BACKGROUND: Tuberculosis-associated immune reconstitution inflammatory syndrome (TB-IRIS) is a frequent complication of cotreatment for TB and human immunodeficiency virus (HIV)-1. We characterized Mycobacterium tuberculosis (Mtb)-specific CD4 T-cell phenotype and transcription factor profile associated with the development of TB-IRIS. METHODS: We examined the role of CD4 T-cell transcription factors in a murine model of mycobacterial IRIS. In humans, we used a longitudinal study design to compare the magnitude of antiretroviral therapy, activation, transcription factor profile, and cytotoxic potential of Mtb-specific CD4 T cells between TB-IRIS (n = 25) and appropriate non-IRIS control patients (n = 18) using flow cytometry. RESULTS: In the murine model, CD4 T-cell expression of Eomesodermin (Eomes), but not Tbet, was associated with experimentally induced IRIS. In patients, TB-IRIS onset was associated with the expansion of Mtb-specific IFNγ+CD4 T cells (P = .039). Patients with TB-IRIS had higher HLA-DR expression (P = .016), but no differences in the expression of T-bet or Eomes were observed. At TB-IRIS onset, Eomes+Tbet+Mtb-specific IFNγ+CD4+ T cells showed higher expression of granzyme B in patients with TB-IRIS (P = .026). CONCLUSIONS: Although the murine model of Mycobacterium avium complex-IRIS suggests that Eomes+CD4 T cells underly IRIS, TB-IRIS was not associated with Eomes expression in patients. Mycobacterium tuberculosis-specific IFNγ+CD4 T-cell responses in TB-IRIS patients are differentiated, highly activated, and potentially cytotoxic.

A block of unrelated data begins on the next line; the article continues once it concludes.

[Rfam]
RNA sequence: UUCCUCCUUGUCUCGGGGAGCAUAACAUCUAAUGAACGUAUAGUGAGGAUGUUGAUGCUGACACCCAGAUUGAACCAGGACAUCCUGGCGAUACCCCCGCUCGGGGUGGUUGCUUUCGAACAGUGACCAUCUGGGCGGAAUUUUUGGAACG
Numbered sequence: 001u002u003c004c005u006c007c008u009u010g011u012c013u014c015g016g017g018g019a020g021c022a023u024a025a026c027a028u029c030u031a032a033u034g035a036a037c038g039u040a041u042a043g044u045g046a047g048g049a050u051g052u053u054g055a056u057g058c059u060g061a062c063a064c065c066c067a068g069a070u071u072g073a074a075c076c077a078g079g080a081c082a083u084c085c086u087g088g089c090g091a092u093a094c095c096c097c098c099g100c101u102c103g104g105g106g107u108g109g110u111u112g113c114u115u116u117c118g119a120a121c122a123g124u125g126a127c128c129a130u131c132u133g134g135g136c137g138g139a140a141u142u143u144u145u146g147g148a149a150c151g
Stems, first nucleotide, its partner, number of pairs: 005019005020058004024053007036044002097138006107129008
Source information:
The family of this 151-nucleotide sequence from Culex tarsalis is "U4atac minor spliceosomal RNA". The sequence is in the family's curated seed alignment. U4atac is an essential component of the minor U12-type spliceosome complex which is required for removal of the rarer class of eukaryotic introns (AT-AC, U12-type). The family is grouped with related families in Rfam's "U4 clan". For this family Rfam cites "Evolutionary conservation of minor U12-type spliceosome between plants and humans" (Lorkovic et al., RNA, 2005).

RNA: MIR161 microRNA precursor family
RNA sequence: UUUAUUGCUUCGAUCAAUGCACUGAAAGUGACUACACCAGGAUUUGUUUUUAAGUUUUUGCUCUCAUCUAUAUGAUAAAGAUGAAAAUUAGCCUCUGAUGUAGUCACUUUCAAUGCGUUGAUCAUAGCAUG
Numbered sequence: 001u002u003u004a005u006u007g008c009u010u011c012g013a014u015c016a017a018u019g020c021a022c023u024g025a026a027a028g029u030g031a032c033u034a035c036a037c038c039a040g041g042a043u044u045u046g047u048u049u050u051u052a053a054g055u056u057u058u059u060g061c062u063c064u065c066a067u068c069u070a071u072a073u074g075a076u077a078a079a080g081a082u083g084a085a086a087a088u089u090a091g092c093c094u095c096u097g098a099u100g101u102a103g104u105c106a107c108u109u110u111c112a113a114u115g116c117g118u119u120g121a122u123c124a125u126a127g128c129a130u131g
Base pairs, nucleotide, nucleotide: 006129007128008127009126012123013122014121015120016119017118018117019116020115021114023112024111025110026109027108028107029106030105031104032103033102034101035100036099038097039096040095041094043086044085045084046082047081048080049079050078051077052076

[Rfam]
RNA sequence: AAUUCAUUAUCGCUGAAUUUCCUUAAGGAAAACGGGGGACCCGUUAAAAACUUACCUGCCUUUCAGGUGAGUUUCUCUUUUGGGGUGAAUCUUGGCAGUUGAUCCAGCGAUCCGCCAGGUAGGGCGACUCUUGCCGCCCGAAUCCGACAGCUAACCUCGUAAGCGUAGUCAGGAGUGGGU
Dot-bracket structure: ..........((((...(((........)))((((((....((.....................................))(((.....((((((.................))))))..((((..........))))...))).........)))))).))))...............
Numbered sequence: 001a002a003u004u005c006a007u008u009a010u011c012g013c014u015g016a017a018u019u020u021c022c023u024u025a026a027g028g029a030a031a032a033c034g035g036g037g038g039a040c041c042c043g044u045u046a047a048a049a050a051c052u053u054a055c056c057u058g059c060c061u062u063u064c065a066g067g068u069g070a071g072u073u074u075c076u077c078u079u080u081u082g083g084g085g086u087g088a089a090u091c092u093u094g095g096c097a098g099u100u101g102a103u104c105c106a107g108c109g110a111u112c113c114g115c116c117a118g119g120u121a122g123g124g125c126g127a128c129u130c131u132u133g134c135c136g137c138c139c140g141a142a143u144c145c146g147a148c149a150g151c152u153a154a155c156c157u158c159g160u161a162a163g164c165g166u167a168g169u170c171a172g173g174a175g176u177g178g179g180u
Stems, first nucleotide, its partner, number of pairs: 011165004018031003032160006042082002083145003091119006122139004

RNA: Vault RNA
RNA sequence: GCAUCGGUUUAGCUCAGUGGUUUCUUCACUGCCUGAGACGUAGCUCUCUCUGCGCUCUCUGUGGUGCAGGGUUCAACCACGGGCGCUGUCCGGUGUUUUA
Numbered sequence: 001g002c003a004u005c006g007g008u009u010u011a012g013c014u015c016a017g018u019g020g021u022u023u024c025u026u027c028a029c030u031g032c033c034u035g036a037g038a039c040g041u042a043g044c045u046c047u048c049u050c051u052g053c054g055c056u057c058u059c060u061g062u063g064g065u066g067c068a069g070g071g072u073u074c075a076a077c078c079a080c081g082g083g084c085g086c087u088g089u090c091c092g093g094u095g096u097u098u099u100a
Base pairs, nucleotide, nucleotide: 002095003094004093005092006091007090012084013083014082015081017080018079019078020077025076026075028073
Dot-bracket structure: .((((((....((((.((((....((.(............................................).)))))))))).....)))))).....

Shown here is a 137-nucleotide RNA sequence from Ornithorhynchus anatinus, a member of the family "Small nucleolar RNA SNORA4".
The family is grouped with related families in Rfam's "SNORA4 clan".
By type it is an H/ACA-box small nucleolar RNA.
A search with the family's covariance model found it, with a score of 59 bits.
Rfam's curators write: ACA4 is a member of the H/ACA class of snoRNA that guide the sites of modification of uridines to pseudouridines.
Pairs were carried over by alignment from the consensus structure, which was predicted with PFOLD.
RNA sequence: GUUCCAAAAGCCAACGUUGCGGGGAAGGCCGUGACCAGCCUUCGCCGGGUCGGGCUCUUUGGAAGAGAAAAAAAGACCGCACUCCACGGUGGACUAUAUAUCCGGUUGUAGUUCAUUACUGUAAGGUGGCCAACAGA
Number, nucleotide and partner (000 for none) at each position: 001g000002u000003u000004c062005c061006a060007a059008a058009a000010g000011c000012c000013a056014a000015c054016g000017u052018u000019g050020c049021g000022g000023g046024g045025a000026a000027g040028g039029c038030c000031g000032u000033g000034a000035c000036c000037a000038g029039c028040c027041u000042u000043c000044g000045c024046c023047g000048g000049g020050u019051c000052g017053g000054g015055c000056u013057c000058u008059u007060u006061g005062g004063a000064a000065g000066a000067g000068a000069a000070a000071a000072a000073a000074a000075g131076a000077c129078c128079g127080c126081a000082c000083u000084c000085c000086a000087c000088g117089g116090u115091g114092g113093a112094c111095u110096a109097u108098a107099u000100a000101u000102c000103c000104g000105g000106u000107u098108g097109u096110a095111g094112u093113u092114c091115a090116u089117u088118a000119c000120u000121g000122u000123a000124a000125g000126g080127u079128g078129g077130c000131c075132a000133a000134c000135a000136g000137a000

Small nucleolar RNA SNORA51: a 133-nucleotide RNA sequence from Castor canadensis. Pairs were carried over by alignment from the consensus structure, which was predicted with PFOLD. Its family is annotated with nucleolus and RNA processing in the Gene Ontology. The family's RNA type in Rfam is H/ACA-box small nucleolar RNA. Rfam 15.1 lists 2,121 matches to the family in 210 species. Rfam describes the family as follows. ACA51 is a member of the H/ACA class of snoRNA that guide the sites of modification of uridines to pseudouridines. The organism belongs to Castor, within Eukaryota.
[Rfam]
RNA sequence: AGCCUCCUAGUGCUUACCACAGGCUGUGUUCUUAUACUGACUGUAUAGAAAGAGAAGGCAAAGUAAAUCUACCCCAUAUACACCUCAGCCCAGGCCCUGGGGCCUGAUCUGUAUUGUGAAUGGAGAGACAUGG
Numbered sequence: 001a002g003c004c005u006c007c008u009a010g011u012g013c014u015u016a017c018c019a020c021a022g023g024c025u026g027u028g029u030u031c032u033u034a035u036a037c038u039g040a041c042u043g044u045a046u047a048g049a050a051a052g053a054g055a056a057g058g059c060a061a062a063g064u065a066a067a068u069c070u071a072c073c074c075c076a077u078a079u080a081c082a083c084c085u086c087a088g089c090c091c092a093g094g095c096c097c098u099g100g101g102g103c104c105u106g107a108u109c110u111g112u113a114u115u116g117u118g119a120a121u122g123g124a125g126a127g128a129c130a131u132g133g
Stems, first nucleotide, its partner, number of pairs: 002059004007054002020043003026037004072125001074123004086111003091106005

Journal article